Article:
Set your device's "automatic search" for network carriers to off / manual and configure it to lock onto a designated carrier's network.

3. Put Auto-Updates & Auto-Sync on WiFi-only

Apps usually perform auto-updating in the background so you don't have to check for updates all the time. Some apps are several hundreds of megabytes, if not gigabytes, in size (especially gaming apps) and just few updates of such sizes can wipe out your data in minutes. These updates will take place so long as the apps are on your device, even if you are not using them when travelling.

Configure your device to perform app updates only when connected to WiFi.

If you use iCloud or other similar auto-syncing services to backup documents and photos, disable them or put them on WiFi too. Taking a photo does not use data but when it gets synced to cloud services, it can use up as much as 4-6 megabytes per photo. Imagine taking 50 photos in a day with your device on data roaming - that's more than 200 MB!


Putting auto-updates & auto-sync on WiFi-only should be the default settings at all times, not only when travelling.


4. Disable Push Notifications

You can't stop app companies from sending you promotions via push notifications or your uninformed friends from sending you messages when you are overseas. And also those social media apps from informing you when someone liked your posts. These are non-essential things to be notified when you are overseas and you can't stop them from sending.

Older websites will state that push notification size is "negligible". That was in the past where messages are less than 500 bytes each. These days, one push notification can be 4-6 KB, not including communication overheads. If you are someone who gets blasted by hundreds of notifications everyday (especially chat messages), it would be better to turn them off and enjoy your holidays.

Disable push notifications for apps in Settings or in the apps (if applicable), one by one, or selectively disable those with high frequency of receiving notifications, especially social media apps, chat-messaging apps and those apps that keep sending useless notifications.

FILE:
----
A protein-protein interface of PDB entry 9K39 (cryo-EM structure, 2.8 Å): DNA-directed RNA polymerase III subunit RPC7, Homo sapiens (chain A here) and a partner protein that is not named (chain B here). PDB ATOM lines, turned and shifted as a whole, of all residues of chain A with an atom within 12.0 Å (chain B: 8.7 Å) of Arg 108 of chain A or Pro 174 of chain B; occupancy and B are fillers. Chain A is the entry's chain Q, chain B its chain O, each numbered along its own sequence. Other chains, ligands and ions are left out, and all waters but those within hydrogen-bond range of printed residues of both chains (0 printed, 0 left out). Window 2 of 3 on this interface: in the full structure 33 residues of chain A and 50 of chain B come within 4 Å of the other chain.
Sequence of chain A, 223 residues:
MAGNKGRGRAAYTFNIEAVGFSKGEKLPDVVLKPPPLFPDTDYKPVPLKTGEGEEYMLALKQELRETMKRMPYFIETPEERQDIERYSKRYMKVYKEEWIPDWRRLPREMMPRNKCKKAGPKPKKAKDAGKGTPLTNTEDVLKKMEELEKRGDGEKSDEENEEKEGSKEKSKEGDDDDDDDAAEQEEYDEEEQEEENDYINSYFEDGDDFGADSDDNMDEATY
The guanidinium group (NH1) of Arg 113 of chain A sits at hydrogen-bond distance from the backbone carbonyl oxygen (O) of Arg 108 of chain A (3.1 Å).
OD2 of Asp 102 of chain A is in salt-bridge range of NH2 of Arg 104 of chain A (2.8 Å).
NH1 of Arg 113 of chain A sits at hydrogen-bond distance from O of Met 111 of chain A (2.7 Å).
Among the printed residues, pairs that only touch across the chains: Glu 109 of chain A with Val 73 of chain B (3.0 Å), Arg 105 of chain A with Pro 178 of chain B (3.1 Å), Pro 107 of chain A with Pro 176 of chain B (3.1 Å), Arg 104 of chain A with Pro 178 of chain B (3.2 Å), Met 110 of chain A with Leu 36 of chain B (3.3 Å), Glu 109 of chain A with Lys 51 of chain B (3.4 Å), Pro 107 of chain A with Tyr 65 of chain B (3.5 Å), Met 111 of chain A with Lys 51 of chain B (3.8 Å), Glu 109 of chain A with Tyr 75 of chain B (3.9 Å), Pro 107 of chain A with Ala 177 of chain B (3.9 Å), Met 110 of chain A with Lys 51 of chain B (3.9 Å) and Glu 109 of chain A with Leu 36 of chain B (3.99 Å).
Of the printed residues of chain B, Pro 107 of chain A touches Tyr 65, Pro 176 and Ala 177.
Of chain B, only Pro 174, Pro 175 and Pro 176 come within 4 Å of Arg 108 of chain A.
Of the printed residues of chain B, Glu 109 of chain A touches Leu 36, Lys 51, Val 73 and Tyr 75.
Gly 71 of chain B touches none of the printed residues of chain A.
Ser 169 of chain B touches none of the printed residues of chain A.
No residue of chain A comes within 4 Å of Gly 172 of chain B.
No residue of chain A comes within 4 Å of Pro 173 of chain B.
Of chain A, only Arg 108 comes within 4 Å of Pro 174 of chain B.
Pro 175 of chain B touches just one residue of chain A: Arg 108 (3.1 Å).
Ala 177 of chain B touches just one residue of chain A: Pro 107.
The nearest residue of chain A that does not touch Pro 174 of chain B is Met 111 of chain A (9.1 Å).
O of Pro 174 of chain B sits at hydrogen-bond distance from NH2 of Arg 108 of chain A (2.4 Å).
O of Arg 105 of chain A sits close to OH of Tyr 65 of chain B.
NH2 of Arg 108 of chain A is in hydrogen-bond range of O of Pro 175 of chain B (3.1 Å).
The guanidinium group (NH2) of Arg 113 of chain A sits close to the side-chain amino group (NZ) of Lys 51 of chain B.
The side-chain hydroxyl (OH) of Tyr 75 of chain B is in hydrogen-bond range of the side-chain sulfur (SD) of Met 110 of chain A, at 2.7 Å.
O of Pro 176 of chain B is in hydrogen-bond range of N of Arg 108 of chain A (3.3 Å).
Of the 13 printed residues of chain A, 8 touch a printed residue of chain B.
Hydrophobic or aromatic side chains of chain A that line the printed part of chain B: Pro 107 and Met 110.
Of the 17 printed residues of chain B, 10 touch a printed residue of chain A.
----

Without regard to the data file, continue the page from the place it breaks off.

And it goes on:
5. Disable Background Mode for Unneeded Apps

On iOS device, these are called "Background App Refresh". On Android, "background data". Some apps actually perform tasks like downloading updates, retrieving updated contents, tracking locations, etc, in the background (i.e. when you are not using the apps). These background tasks use data too.

Similarly, turn off background modes for those apps that you will not be using when travelling. Or restrict the apps to WiFi only.


We did not put "3G vs 4G settings" as a factor. Why?

The main difference between them is the speed. 4G is faster than 3G. Using either one will not results in data saving. If you want to send a 5 megabytes photo, 5 megabytes of data will be used regardless of whether it is sent in 5 seconds or 50 seconds. Higher speed leads many people to stay online longer, stream online movies or do more things, thus resulting in more data usage.


# NETWORKS


6. Use Public WiFi

Use free WiFi at hotels, cafes or public places whenever possible. If you can rule out the need to use the Internet when out of reach of any WiFi spots, or if you are travelling in a city where WiFi hotspots are readily available anywhere, do away with costly data plans.


What others don't tell you? While using WiFi to surf net, check on its connection status occasionally. WiFi can get disconnected sometimes, due to timeout or low signal strengths, and switch to mobile network automatically. You may be surfing on mobile data (or cellular data) without realising it. It could be worse if you have no data plan at all. Always keep your heavy-content apps on WiFi-only (see 10), so the apps will stop using data the moment WiFi is lost.